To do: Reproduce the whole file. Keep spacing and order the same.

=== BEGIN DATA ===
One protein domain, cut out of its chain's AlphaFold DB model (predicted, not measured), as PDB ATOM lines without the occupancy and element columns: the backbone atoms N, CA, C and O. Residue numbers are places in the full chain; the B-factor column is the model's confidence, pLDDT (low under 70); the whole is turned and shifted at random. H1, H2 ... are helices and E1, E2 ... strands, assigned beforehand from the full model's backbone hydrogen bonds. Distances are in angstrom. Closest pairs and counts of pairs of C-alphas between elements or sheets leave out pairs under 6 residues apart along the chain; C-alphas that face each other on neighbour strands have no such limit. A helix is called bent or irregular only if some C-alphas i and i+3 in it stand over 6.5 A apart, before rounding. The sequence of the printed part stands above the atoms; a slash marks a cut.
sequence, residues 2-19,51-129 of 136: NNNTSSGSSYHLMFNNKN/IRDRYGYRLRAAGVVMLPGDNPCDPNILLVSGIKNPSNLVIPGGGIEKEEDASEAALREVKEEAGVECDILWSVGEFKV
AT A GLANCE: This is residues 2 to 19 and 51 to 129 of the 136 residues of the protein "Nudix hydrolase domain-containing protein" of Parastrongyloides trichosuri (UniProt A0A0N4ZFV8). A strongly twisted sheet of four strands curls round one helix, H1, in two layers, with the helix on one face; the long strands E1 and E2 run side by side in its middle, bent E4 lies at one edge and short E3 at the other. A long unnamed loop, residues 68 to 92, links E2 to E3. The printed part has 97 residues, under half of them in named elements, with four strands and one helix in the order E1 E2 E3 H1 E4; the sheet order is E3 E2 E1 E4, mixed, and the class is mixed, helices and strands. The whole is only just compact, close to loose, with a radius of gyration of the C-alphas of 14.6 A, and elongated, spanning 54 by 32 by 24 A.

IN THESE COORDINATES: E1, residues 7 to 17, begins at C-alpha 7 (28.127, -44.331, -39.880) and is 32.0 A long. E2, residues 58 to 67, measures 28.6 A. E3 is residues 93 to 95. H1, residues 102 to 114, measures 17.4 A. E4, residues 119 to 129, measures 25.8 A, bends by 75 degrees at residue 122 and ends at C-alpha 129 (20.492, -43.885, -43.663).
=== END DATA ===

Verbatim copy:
One protein domain, cut out of its chain's AlphaFold DB model (predicted, not measured), as PDB ATOM lines without the occupancy and element columns: the backbone atoms N, CA, C and O. Residue numbers are places in the full chain; the B-factor column is the model's confidence, pLDDT (low under 70); the whole is turned and shifted at random. H1, H2 ... are helices and E1, E2 ... strands, assigned beforehand from the full model's backbone hydrogen bonds. Distances are in angstrom. Closest pairs and counts of pairs of C-alphas between elements or sheets leave out pairs under 6 residues apart along the chain; C-alphas that face each other on neighbour strands have no such limit. A helix is called bent or irregular only if some C-alphas i and i+3 in it stand over 6.5 A apart, before rounding. The sequence of the printed part stands above the atoms; a slash marks a cut.
sequence, residues 2-19,51-129 of 136: NNNTSSGSSYHLMFNNKN/IRDRYGYRLRAAGVVMLPGDNPCDPNILLVSGIKNPSNLVIPGGGIEKEEDASEAALREVKEEAGVECDILWSVGEFKV
AT A GLANCE: This is residues 2 to 19 and 51 to 129 of the 136 residues of the protein "Nudix hydrolase domain-containing protein" of Parastrongyloides trichosuri (UniProt A0A0N4ZFV8). A strongly twisted sheet of four strands curls round one helix, H1, in two layers, with the helix on one face; the long strands E1 and E2 run side by side in its middle, bent E4 lies at one edge and short E3 at the other. A long unnamed loop, residues 68 to 92, links E2 to E3. The printed part has 97 residues, under half of them in named elements, with four strands and one helix in the order E1 E2 E3 H1 E4; the sheet order is E3 E2 E1 E4, mixed, and the class is mixed, helices and strands. The whole is only just compact, close to loose, with a radius of gyration of the C-alphas of 14.6 A, and elongated, spanning 54 by 32 by 24 A.

IN THESE COORDINATES: E1, residues 7 to 17, begins at C-alpha 7 (28.127, -44.331, -39.880) and is 32.0 A long. E2, residues 58 to 67, measures 28.6 A. E3 is residues 93 to 95. H1, residues 102 to 114, measures 17.4 A. E4, residues 119 to 129, measures 25.8 A, bends by 75 degrees at residue 122 and ends at C-alpha 129 (20.492, -43.885, -43.663).